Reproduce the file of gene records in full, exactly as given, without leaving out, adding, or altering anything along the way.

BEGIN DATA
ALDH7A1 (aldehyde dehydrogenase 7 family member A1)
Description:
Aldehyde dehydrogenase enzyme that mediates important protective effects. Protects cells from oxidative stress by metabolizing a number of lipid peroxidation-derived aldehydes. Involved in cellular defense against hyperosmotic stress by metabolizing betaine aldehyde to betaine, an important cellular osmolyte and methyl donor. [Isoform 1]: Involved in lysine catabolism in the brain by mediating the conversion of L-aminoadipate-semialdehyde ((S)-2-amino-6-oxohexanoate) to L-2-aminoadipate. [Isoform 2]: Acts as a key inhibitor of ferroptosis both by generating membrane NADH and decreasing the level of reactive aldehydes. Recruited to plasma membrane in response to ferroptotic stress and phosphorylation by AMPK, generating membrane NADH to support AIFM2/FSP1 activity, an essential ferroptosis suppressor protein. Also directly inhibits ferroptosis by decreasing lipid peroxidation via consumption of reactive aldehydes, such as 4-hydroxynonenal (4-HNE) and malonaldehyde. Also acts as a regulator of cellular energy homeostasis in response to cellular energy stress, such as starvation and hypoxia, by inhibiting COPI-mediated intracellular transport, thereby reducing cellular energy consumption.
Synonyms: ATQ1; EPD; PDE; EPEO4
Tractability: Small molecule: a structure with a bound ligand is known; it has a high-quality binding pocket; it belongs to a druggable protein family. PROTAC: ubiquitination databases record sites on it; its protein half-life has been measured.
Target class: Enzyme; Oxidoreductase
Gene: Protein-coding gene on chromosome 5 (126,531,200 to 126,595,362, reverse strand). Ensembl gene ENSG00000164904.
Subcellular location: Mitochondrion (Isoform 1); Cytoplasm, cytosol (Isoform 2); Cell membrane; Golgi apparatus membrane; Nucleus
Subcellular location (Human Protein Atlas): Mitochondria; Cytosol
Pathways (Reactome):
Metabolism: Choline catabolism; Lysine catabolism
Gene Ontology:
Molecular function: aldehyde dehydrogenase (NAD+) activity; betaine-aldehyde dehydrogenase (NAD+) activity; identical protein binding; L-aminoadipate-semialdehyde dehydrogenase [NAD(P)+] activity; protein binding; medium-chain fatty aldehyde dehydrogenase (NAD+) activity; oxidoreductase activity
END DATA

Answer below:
ALDH7A1 (aldehyde dehydrogenase 7 family member A1)
Description:
Aldehyde dehydrogenase enzyme that mediates important protective effects. Protects cells from oxidative stress by metabolizing a number of lipid peroxidation-derived aldehydes. Involved in cellular defense against hyperosmotic stress by metabolizing betaine aldehyde to betaine, an important cellular osmolyte and methyl donor. [Isoform 1]: Involved in lysine catabolism in the brain by mediating the conversion of L-aminoadipate-semialdehyde ((S)-2-amino-6-oxohexanoate) to L-2-aminoadipate. [Isoform 2]: Acts as a key inhibitor of ferroptosis both by generating membrane NADH and decreasing the level of reactive aldehydes. Recruited to plasma membrane in response to ferroptotic stress and phosphorylation by AMPK, generating membrane NADH to support AIFM2/FSP1 activity, an essential ferroptosis suppressor protein. Also directly inhibits ferroptosis by decreasing lipid peroxidation via consumption of reactive aldehydes, such as 4-hydroxynonenal (4-HNE) and malonaldehyde. Also acts as a regulator of cellular energy homeostasis in response to cellular energy stress, such as starvation and hypoxia, by inhibiting COPI-mediated intracellular transport, thereby reducing cellular energy consumption.
Synonyms: ATQ1; EPD; PDE; EPEO4
Tractability: Small molecule: a structure with a bound ligand is known; it has a high-quality binding pocket; it belongs to a druggable protein family. PROTAC: ubiquitination databases record sites on it; its protein half-life has been measured.
Target class: Enzyme; Oxidoreductase
Gene: Protein-coding gene on chromosome 5 (126,531,200 to 126,595,362, reverse strand). Ensembl gene ENSG00000164904.
Subcellular location: Mitochondrion (Isoform 1); Cytoplasm, cytosol (Isoform 2); Cell membrane; Golgi apparatus membrane; Nucleus
Subcellular location (Human Protein Atlas): Mitochondria; Cytosol
Pathways (Reactome):
Metabolism: Choline catabolism; Lysine catabolism
Gene Ontology:
Molecular function: aldehyde dehydrogenase (NAD+) activity; betaine-aldehyde dehydrogenase (NAD+) activity; identical protein binding; L-aminoadipate-semialdehyde dehydrogenase [NAD(P)+] activity; protein binding; medium-chain fatty aldehyde dehydrogenase (NAD+) activity; oxidoreductase activity